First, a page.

Originally Published in APTA Hawaii’s Monthly e-Newsletter – April 2020

With the ever changing environment with the COVID-19 pandemic, we’ve heard and received many questions and comments about e-visits and telehealth by physical therapists in Hawaii.

First of all, our state Practice Act and Administrative Rules are “silent” about whether PTs and PTAs may provide care using telehealth. But we have clarified through the Board of Physical Therapy that PTs may indeed use telehealth and that PTs may perform an initial evaluation via telehealth too. The standards of care are not waived when using telehealth, however, so PTs and PTAs delivering care in this way still need to use their clinical judgement about whether they can meet standards of care for each patient episode.

While CMS still will not pay for telehealth care provided by PTs and PTAs, they recently waived certain restrictions on digital communication regarding e-visits and the use of its HCPCS codes G2061-G2063. An e-visit is described by CMS as non face-to-face patient-initiated digital communications that require a clinical decision that otherwise typically would have been provided in the office. Following the CMS announcement some Hawaii payers have made some payment policy changes regarding overall telehealth and e-visits.

But e-visits and telehealth are not the same thing. According to APTA, “An e-visit is considered a service furnished remotely using technology but is not considered a Medicare telehealth service. An e-visit does not constitute telehealth under the Medicare definition.”  The good news is – e-visits do not count toward Medicare therapy thresholds.

Per the Medicare Fee Schedule for Hawaii, e-visit codes are described and reimbursed at the following rates:

1) G2061- $12.61 (for an established patient, for up to 7 days, cumulative time during the seven days 5-10 minutes)

2) G2062 – $22.22 (for an established patient, for up to 7 days, cumulative time during the seven days 11-20 minutes)

3) G2063 – $34.83 (for an established patient, for up to 7 days, cumulative time during the seven days 21 minutes and greater)

An e-visit was designed for short-term management of a patient on cumulative time spent over a 7-day period starting after the in-office visit and will end after 7 consecutive days. The patient also needs to initiate the e-visit and it is not meant to be for an on-going consultation. Also clarified by APTA an e-visit cannot be billed if a “face to face visit occurs within 7 days before or within 7 days after the e-visit.”

Locally, who will pay for these G-code e-visits? HMSA, UHC, Aetna, and CIGNA have come out with policy changes to allow for payment. We have asked HMSA what codes will they accept for e-visits with commercial and Quest Integration plans as well as what they would pay for the G-codes, but as of now they are not able to give us definitive answers. For large national payers like UHC, Aetna, and CIGNA – sometimes their local offices or third-party administrators don’t carry out what is reported nationally. So what is said and what is actually done may not be the same.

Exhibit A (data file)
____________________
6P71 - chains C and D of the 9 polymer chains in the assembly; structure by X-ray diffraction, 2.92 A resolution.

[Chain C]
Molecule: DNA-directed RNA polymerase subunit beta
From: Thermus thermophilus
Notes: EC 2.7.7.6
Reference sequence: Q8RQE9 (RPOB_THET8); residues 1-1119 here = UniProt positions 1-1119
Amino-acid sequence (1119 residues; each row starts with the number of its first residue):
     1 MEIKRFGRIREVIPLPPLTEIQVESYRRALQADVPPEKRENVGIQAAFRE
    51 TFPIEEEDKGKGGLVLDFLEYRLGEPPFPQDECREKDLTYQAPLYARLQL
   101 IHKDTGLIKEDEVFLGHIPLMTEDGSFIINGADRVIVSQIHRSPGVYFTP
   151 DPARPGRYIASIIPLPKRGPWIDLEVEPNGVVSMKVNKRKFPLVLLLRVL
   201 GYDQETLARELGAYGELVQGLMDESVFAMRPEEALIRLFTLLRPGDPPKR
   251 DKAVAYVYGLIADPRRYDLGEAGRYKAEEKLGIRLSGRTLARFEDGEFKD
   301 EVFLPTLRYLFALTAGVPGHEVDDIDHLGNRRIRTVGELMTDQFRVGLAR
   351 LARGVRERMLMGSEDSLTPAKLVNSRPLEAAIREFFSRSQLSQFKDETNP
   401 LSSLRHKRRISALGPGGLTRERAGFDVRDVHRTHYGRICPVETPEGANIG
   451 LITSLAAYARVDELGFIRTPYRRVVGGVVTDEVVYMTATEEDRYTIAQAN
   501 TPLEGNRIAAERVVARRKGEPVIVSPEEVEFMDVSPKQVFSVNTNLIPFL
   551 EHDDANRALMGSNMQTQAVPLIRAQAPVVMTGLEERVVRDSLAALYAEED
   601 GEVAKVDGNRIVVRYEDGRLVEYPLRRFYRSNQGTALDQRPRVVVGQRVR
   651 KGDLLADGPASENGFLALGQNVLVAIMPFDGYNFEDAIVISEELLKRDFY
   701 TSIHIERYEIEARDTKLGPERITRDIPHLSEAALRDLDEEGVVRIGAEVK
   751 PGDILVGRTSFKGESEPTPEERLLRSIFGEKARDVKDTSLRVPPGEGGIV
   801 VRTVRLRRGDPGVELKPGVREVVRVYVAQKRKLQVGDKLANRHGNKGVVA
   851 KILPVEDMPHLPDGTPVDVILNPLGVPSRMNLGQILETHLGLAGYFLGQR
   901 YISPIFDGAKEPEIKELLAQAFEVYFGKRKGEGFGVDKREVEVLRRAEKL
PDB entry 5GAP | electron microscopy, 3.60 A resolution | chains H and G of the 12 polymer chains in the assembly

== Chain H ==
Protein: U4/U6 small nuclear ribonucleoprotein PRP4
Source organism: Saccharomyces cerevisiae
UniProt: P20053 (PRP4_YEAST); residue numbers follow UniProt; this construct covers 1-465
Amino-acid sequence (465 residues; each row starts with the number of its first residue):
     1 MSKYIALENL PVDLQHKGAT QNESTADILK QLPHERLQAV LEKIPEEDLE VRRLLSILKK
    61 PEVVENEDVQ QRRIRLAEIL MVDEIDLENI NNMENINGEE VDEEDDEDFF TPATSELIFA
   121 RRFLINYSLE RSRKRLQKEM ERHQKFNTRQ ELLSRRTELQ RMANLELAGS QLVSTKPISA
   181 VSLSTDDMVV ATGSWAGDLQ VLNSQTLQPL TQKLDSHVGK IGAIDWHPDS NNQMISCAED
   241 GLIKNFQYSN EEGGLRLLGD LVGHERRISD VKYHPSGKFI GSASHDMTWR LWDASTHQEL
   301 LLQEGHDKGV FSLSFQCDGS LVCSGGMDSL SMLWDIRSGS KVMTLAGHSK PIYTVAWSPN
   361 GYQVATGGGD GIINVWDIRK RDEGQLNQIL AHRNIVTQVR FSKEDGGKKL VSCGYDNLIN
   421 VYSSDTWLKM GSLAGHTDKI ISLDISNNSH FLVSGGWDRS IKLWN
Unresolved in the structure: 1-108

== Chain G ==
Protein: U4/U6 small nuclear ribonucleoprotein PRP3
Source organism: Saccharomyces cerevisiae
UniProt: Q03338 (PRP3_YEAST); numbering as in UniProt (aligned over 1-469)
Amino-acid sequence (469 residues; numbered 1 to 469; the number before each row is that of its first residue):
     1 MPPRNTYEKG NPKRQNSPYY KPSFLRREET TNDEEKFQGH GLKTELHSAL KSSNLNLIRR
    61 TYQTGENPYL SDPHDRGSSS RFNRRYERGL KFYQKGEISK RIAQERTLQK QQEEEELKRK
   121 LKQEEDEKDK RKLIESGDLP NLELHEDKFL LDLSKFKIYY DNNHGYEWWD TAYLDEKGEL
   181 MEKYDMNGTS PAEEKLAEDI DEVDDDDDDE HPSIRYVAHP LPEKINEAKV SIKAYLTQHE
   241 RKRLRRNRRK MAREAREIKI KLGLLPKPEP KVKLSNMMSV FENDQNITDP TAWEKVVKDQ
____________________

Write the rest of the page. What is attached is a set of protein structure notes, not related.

There are no local commercial plans that will cover the CPT codes 98970, 98971, 98972 (which are similar to the G-2061-63 codes) when the care is provided by a PT. Also keep in mind that PTs are not allowed to use 99421, 99422, and 99423, which are evaluation and management codes. PTs are also not allowed to use 99441-99443 (telephone services). Telephone assessments are 98966-98968 but Medicare has not provided guidance on the use of these codes by PTs at this time.

Things have been very fluid, so by the time you read this, payers may start to change payment policy for both e-visits and also to allow PTs to do true telehealth (meaning billing and getting paid for the usual 97000 code set). While we will try to keep you updated, the best thing for you to do is to double check with your payer. APTA recommends you ask the payers these questions:

  • Will services provided by physical therapists (and PTAs working under the direction and supervision of the PT) be covered when provided via telehealth?
  • If so, what codes should be billed and what modifiers are required?
  • What device(s) or application(s) can be utilized?
  • What, if any, consents are required?
  • Are there any special documentation requirements?

APTA Hawaii has been in contact with our state’s largest payer HMSA and they are exploring telehealth options for PT, but HMSA has not come out with a revised payment policy at this time. So despite the HSMA commercials you see on TV that they are expanding telehealth services for all and that they are waiving co-payments, etc. – sadly this is not for PTs (or at least not yet). But stay tuned.

What else is HAPTA doing? We have sent a request to Gov. Ige asking him to mandate that local payers allow PT and PTA providers to deliver telehealth services and to pay for them at the same rate as in-person rates (similar to what other states have done in the last couple of weeks).

Key takeaways – stay tuned; the only constant is change right now.

Patti Taira-Tokuuke and Shawna Yee
APTA Hawaii Payer Relations Committee Co-Chairs

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